Back in the 1980′s, when Mario and Mega Man were the main heroes in gaming, I was only a small child and from that classic perception I can understand where people view
gaming being targeted towards the young crowd. However, the children of the 80′s are grown up now and we have a strong sense of nostalgia in our era of gaming and gaming has only contrinued to grow with us. This is shown through independent game designers, musicians and our topic of the day; art.
On Friday, July 6th, I had the chance to attend an event known as No Quarters Necessary, a video game art show located in my hometown of Scranton, PA in a nice little bar simply known as The Keys. This bar has held events like this in the past and are very well in touch with its patrons and the community in general.Ian Shields, one of the featured artists said “It was actually an idea I ran across my best friend and fellow artist, Mike Watts. He loved the idea so we joined to gather up artists for these events.” I have attended their events such as ‘May The Fourth Be With You’, ‘A Call To Arms, A Tribute to Evil Dead and a Ninja Turtles art show as well. He went on to say, “The idea to engage the geek community was simple and easy because we are geeks. We love these types of things and it was a natural progression.” I always love attending these events at the Keys bar because I feel that this small watering hole is just for me. (They do have a Super Nintendo in the back for a reason.)
I was interested in attending this event weeks ahead of time, and soon after I found out an old friend of mine, Chris Gaylets was actually in the show. Chris and I go all the way back to 7th grade and growing up, I always noticed he had artistic abililty, but I never imagined he would get into this area. His displays were centered around physical pixel art, which involved taking a lot of small beads and putting them together like a puzzle. If done right, your results can come out looking like this:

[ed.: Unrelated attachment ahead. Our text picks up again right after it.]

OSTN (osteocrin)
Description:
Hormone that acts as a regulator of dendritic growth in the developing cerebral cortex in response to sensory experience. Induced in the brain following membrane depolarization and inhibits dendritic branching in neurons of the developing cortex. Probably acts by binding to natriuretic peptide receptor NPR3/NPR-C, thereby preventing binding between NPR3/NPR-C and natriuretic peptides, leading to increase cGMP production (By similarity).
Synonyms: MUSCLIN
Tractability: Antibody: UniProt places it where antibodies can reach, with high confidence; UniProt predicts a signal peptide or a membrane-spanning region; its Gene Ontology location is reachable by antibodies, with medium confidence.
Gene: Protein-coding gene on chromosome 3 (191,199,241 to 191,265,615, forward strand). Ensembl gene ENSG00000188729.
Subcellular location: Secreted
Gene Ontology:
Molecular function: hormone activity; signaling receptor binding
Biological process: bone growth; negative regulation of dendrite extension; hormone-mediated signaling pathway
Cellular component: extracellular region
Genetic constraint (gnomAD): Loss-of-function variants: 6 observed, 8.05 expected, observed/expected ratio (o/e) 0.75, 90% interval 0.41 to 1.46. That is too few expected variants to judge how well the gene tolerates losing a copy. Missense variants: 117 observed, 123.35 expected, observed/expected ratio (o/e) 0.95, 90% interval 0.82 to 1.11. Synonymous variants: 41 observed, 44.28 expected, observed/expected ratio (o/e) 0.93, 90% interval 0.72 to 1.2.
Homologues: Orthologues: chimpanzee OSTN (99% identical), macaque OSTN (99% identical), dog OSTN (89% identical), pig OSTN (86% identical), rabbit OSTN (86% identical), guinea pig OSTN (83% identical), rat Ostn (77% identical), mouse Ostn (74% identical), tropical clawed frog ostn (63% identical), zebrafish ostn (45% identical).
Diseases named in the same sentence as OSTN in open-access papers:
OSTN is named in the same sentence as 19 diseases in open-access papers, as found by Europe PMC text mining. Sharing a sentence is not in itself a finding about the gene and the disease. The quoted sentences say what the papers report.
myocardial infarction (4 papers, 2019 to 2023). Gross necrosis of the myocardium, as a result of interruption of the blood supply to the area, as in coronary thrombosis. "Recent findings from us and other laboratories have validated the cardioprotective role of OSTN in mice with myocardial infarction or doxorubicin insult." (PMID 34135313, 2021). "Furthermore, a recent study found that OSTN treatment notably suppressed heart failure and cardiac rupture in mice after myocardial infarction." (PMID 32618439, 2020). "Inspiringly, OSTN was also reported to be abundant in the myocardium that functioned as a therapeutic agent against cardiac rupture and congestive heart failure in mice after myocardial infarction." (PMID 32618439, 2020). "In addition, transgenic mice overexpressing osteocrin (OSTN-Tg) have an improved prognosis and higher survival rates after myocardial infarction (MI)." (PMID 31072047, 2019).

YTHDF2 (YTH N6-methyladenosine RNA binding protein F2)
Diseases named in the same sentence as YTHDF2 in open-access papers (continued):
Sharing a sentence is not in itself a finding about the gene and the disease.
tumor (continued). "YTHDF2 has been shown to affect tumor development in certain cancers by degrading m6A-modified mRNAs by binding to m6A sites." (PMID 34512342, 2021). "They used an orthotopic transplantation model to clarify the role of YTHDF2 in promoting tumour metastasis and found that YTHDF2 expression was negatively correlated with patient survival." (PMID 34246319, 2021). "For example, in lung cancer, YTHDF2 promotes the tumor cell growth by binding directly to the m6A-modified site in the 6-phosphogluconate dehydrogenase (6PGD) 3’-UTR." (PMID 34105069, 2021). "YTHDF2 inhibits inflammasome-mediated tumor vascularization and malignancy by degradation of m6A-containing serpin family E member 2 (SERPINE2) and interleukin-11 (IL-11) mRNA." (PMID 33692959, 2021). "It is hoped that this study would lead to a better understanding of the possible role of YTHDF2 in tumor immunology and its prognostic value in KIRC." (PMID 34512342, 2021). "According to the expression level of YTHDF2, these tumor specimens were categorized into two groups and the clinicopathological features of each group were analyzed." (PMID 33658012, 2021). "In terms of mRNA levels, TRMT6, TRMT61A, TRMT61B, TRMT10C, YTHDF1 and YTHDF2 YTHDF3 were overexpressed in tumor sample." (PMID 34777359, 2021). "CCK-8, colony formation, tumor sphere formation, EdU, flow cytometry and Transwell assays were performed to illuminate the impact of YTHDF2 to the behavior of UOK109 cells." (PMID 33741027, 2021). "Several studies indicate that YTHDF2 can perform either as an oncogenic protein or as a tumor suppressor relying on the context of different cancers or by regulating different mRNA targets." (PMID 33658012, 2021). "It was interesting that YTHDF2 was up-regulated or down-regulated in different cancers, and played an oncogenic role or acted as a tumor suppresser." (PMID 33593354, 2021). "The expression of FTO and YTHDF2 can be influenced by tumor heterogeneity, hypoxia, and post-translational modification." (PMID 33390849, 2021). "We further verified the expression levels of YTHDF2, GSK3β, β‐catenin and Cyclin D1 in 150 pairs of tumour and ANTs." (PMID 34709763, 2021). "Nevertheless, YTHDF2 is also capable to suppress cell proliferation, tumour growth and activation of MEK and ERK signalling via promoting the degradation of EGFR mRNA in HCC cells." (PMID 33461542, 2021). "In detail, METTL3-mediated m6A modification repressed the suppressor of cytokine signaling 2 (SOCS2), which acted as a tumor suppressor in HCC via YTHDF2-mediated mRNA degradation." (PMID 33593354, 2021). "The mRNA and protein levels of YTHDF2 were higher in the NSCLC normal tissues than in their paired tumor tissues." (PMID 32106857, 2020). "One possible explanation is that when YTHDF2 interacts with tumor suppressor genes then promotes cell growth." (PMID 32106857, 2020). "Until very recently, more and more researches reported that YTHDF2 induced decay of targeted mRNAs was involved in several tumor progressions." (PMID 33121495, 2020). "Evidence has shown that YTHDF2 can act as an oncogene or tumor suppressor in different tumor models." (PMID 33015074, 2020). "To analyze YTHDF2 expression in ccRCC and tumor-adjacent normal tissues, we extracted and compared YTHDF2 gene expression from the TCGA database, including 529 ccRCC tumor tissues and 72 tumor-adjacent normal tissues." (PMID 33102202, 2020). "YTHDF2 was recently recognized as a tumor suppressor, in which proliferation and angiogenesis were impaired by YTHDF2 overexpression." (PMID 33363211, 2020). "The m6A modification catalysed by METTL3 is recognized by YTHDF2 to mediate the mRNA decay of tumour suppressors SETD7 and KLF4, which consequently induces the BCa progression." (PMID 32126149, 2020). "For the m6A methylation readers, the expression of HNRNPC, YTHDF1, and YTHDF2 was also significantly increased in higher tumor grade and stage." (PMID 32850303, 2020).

“I first got the idea from another Pixel artist known as Pixel Papa.” he told me. “I played around with bead art for several years and decided to make a Bullet Bill for my friend’s birthday last year. That’s what pretty much gave me the final push to get into this whole thing.”
I think this is an amazing concept because it is like taking the actual sprite from your game and hanging it on your wall, fridge or window. I first saw this several years ago at MAGFest and I almost couldn’t believe what I was seeing and wanted every piece of art I could get my hands on. However, these things can be quite expensive.
Some more art that stood out to me was the work of Mike Watts. He uses the same concept as Chris, except with legos. As a child who grew up with legos, I was immediately drawn to his work. It truly does make you think of the art you can pull off with children’s toys and building blocks. When I asked him why he chose Lego blocks for his medium he told me, “I chose to use legos to build my video game sprites since I knew they would give the pieces the right look for 8-bit characters.” I could not believe the accuracy he had on his work including Mega Man firing his buster cannon and Mario getting a mushroom from a block. After examing the pixels to each piece of art involving the legos and beads, I was convinced that they were spot on. Chris and Mike have said that a lot of work goes into it and you need a lot of patience to get every pixel to what you desire.
This was a great way to bring local gamers together and enjoy a night of drinking, gaming and art. If you like what you see in the pictures, there are many more. Please refer to these websites for artwork for sale and some of these artists offer commissions. I myself got a pixelated Commander Shepard from Chris; the detail is outstanding! So if you need to spruce up your man cave or general gaming area with some fun artwork, look no further. These guys will set you up nicely.
Links for Chris’ work: http://www.facebook.com/collab.artdesign
Link for Mike’s work: http://aninjaintheshadows.deviantart.com/
Look for more awesome articles at: http://imretroactive.com/
If you find the artwork of these other artists, don’t be afraid to share!